Sales (accounting)

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Net sales are operating revenues earned by a company for selling its products or rendering its services. Also referred to as revenue, they are reported directly on the income statement as Sales or Net sales.

In financial ratios that use income statement sales values, "sales" refers to net sales, not gross sales. Sales are the unique transactions that occur in professional selling or during marketing initiatives.

Revenue is earned when goods are delivered or services are rendered.[1] The term sales in a marketing, advertising or a general business context often refers to a contract in which a buyer has agreed to purchase some products at a set time in the future. From an accounting standpoint, sales do not occur until the product is delivered. "Outstanding orders" refers to sales orders that have not been filled.

General Journal
Date Description of entry Debit Credit
7-7 Cash 200.00
  Sales 200.00
Sell 10 books at 20% discount.
7-10 Accounts receivable 125.00
  Services 125.00
Consulting fee.

A sale is a transfer of property for money or credit.[2] In double-entry bookkeeping, a sale of merchandise is recorded in the general journal as a debit to cash or accounts receivable and a credit to the sales account.[3] The amount recorded is the actual monetary value of the transaction, not the list price of the merchandise. A discount from list price might be noted if it applies to the sale.

Fees for services are recorded separately from sales of merchandise, but the bookkeeping transactions for recording "sales" of services are similar to those for recording sales of tangible goods.[citation needed]



Gross sales and net sales[edit]

\mathrm{Net\ Sales}=\mathrm{Gross\ Sales} - \mathrm{(Customer\ Discounts,\ Returns,\ Allowances)}

General Journal - Merchandise return example
Date Description of entry Debit Credit
8-7 Sales Returns and Allowances 20.00
  Accounts Receivable 20.00
Full credit for customer return of merchandise purchased on account.
8-7 Inventory 15.00
  Cost of Goods Sold 15.00
Restore returned merchandise to inventory.

Gross sales are the sum of all sales during a time period. Net sales are gross sales minus sales returns, sales allowances, and sales discounts. Gross sales do not normally appear on an income statement. The sales figures reported on an income statement are net sales.[4]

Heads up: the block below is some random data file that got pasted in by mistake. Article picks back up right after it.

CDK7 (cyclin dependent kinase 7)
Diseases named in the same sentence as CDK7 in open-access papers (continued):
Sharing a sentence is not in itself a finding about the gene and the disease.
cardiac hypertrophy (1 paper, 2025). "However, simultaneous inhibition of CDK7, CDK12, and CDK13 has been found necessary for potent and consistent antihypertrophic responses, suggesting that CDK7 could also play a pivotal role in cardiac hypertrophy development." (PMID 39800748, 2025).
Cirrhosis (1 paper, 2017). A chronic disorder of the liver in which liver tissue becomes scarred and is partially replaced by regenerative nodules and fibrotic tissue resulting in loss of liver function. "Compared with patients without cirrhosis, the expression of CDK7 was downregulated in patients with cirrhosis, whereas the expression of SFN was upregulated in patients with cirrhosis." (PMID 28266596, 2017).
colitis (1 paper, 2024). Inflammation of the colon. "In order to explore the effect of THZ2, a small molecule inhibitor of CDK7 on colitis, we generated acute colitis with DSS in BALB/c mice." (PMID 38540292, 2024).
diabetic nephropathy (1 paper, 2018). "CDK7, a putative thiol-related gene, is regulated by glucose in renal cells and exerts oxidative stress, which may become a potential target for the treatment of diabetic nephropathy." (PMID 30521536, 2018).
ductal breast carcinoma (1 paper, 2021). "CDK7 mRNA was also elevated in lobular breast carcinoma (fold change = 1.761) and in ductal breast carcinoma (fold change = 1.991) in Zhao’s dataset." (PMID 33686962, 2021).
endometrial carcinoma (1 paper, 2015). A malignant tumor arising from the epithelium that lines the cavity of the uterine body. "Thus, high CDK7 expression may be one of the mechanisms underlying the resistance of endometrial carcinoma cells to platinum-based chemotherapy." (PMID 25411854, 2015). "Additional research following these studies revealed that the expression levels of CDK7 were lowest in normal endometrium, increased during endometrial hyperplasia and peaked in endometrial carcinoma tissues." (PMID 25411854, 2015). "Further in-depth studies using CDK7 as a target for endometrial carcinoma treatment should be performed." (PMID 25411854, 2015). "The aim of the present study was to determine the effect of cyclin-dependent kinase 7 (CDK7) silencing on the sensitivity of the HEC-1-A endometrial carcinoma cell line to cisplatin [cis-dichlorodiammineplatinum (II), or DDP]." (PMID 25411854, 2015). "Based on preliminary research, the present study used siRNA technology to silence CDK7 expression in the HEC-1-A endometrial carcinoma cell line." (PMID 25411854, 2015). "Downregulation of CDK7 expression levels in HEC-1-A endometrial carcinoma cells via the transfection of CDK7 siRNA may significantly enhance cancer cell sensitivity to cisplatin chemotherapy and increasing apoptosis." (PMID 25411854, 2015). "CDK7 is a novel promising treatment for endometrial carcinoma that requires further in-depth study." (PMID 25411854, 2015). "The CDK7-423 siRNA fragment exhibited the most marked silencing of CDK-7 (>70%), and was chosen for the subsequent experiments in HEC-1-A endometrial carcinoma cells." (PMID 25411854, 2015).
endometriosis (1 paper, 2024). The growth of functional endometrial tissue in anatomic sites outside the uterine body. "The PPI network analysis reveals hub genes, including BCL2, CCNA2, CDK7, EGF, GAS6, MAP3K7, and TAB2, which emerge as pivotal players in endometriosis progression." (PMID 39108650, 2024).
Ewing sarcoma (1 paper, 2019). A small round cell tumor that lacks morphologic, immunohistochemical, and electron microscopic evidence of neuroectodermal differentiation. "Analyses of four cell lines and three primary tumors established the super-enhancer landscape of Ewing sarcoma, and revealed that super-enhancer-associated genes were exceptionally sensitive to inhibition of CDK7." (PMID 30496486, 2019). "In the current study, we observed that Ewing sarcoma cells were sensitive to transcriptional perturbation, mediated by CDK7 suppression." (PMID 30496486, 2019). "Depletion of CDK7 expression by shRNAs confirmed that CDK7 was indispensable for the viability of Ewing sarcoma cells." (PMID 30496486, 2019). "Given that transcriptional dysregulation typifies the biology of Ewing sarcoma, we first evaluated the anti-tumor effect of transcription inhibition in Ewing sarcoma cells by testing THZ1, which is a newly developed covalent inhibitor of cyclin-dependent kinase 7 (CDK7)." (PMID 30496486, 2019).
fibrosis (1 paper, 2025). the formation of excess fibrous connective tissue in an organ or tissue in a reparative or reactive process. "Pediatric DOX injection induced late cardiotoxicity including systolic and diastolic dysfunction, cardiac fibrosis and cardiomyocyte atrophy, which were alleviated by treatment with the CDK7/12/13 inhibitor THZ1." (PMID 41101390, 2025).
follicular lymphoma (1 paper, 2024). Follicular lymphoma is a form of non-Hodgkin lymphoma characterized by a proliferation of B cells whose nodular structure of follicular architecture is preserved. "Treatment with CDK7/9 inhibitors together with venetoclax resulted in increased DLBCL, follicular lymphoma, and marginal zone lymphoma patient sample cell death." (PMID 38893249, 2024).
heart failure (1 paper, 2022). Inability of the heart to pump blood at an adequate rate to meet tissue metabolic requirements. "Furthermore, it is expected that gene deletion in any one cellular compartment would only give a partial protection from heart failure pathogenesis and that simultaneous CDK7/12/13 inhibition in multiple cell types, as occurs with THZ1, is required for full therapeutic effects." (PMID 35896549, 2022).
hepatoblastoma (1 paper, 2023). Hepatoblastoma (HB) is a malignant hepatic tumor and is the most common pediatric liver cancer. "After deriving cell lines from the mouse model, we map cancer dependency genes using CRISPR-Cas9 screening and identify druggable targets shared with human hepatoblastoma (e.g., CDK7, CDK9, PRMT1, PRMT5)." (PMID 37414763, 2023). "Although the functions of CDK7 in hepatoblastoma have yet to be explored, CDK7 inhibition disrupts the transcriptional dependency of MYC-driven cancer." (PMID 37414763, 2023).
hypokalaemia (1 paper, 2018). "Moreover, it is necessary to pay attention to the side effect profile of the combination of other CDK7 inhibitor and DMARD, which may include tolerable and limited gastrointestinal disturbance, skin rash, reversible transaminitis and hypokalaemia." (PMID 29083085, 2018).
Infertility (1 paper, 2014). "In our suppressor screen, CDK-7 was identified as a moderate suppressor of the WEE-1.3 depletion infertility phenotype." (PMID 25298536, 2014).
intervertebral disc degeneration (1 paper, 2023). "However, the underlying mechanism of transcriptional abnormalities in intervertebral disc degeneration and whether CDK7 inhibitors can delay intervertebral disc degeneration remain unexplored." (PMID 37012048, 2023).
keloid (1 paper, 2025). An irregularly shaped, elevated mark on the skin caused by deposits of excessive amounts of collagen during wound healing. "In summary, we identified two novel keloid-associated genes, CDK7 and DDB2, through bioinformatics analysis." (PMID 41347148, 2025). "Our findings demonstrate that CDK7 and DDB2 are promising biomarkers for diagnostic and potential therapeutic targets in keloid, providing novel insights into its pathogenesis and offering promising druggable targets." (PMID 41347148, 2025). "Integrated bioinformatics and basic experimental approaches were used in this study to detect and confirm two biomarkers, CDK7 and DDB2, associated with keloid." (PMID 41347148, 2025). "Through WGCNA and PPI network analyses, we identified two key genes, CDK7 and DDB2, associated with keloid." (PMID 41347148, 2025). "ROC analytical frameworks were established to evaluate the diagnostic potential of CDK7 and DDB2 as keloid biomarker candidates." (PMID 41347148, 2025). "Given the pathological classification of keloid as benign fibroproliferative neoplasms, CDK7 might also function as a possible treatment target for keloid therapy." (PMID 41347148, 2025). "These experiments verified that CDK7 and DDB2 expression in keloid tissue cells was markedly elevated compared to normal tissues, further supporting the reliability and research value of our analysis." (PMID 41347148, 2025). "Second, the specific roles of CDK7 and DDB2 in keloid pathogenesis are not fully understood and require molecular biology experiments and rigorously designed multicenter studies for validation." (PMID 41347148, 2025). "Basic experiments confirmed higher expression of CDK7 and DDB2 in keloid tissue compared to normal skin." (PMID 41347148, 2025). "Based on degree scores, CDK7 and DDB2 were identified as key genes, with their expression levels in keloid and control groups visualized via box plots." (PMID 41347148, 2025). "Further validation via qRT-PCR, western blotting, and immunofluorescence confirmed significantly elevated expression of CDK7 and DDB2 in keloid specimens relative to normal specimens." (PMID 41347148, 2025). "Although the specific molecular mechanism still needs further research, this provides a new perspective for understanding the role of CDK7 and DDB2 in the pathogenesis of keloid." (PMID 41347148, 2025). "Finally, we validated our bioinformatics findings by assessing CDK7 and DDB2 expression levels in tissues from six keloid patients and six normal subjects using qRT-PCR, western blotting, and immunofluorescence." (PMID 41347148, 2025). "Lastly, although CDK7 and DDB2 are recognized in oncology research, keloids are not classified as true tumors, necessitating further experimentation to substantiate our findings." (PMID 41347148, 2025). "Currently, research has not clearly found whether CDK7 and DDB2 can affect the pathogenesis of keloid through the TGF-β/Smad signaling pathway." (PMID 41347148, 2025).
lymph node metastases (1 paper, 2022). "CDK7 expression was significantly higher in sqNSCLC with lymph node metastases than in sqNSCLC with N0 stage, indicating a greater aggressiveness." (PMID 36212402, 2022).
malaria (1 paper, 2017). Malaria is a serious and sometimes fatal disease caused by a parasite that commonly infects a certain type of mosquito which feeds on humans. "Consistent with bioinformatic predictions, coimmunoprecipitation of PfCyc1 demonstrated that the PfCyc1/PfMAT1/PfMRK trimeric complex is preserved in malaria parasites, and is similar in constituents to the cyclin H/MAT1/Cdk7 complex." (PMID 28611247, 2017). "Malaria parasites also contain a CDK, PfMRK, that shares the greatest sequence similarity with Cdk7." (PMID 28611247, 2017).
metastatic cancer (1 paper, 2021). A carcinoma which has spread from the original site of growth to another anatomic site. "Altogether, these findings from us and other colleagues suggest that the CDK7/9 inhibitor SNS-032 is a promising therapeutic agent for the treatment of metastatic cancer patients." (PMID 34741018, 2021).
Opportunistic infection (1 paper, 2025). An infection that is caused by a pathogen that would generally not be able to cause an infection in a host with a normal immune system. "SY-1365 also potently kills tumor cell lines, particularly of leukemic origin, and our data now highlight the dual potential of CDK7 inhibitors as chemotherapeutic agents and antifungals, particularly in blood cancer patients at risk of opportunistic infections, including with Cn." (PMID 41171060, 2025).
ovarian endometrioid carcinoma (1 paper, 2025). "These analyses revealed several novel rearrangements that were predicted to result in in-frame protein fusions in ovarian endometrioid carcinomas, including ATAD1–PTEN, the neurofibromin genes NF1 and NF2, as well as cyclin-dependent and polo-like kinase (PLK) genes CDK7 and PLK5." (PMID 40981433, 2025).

• sales returns are refunds to customers for returned merchandise / credit notes
  • debit notes
  • sales journal entries non-current, current batch processed transactions predictive analytics in strategic management/administration/governance research metaframeworks
  • sales allowances are reductions in sales price for merchandise with minor defects, the allowance agreed upon after the customer has purchased the merchandise (see also credit note)
  • sales discounts allowed are reduced payments from the customer based on invoice payment terms such as 2/10, n/30 (2% discount if paid within 10 days, net invoice total due in 30 days)
  • interest received for amounts in arrears
  • inc/exc amounts capital goods&services, non-capital goods&services input valued added tax, with cost of non-capital goods sold

input vat - output vat

sales of portfolio items and capital gains taxes


Sales Returns and Allowances and Sales Discounts are contra-revenue accounts.

In a survey of nearly 200 senior marketing managers, 70 percent responded that they found the "sales total" metric very useful.[5]


General Journal - Sales discount example
Date Description of entry Debit Credit
9-1 Accounts Receivable (Customer A) 500.00
  Sales 500.00
Merchandise sale on account, terms 2/10, n/30.
9-7 Cash 490.00
Sales Discounts 10.00
  Accounts Receivable (Customer A) 500.00
A/R paid by Customer A, taking a 2% discount.


Revenue or Sales reported on the income statement are net sales after deducting Sales Returns and Allowances and Sales Discounts.

Revenue:
Sales $2,000.00
Less Sales returns and allowances $20.00
Sales discounts $10.00 $30.00
Net sales $1,970.00

Unique definitions[edit]

When the US government reports wholesale sales, this includes excise taxes on certain products.[6]

References[edit]

  1. ^ Meigs & Meigs, Financial Accounting, Fourth Edition McGraw-Hill, 1983. p.124.
  2. ^ Random House Dictionary, Revised Edition, 1975.
  3. ^ Pinson, Linda and Jerry Jinnett. Keeping the Books, Second Edition Upstart Publishing Company, Inc., 1993. p. 15. This is a simplified example.
  4. ^ Williams, Jan R.; Haka, Susan F.; Bettner, Mark S.; Carcello, Joseph V. (2006). Financial Accounting (12th ed.). Boston, Mass: McGraw-Hill/Irwin. pp. 261–263. ISBN 0-07-288467-3. 
  5. ^ Farris, Paul W.; Neil T. Bendle; Phillip E. Pfeiffer; David J. Reibstein (2010). Marketing Metrics: The Definitive Guide to Measuring Marketing Performance. Upper Saddle River, New Jersey: Pearson Education, Inc. ISBN 0-13-705829-2. The Marketing Accountability Standards Board (MASB) endorses the definitions, purposes, and constructs of classes of measures that appear in Marketing Metrics as part of its ongoing Common Language: Marketing Activities and Metrics Project.
  6. ^ Monthly Wholesale Trade Survey Definitions Statement